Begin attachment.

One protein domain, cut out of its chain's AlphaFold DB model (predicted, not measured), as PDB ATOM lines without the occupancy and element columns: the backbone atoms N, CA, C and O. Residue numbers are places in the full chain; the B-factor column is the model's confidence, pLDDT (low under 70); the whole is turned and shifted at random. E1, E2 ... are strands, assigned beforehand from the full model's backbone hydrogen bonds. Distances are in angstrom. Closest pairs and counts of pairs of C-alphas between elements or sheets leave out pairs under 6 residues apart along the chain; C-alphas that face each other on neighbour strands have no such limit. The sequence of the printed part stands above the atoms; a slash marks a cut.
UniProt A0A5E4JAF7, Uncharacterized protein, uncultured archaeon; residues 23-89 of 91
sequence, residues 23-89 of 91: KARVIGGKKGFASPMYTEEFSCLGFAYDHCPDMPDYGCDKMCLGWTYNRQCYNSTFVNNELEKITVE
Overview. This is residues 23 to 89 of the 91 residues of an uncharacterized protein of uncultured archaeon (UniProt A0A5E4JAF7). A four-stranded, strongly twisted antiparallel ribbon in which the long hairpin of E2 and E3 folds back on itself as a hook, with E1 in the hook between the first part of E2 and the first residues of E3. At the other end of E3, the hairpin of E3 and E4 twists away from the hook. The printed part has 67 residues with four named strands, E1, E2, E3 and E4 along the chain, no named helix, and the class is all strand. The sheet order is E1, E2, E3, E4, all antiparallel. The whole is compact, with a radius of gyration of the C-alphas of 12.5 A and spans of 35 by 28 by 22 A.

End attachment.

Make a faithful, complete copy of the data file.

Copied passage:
One protein domain, cut out of its chain's AlphaFold DB model (predicted, not measured), as PDB ATOM lines without the occupancy and element columns: the backbone atoms N, CA, C and O. Residue numbers are places in the full chain; the B-factor column is the model's confidence, pLDDT (low under 70); the whole is turned and shifted at random. E1, E2 ... are strands, assigned beforehand from the full model's backbone hydrogen bonds. Distances are in angstrom. Closest pairs and counts of pairs of C-alphas between elements or sheets leave out pairs under 6 residues apart along the chain; C-alphas that face each other on neighbour strands have no such limit. The sequence of the printed part stands above the atoms; a slash marks a cut.
UniProt A0A5E4JAF7, Uncharacterized protein, uncultured archaeon; residues 23-89 of 91
sequence, residues 23-89 of 91: KARVIGGKKGFASPMYTEEFSCLGFAYDHCPDMPDYGCDKMCLGWTYNRQCYNSTFVNNELEKITVE
Overview. This is residues 23 to 89 of the 91 residues of an uncharacterized protein of uncultured archaeon (UniProt A0A5E4JAF7). A four-stranded, strongly twisted antiparallel ribbon in which the long hairpin of E2 and E3 folds back on itself as a hook, with E1 in the hook between the first part of E2 and the first residues of E3. At the other end of E3, the hairpin of E3 and E4 twists away from the hook. The printed part has 67 residues with four named strands, E1, E2, E3 and E4 along the chain, no named helix, and the class is all strand. The sheet order is E1, E2, E3, E4, all antiparallel. The whole is compact, with a radius of gyration of the C-alphas of 12.5 A and spans of 35 by 28 by 22 A.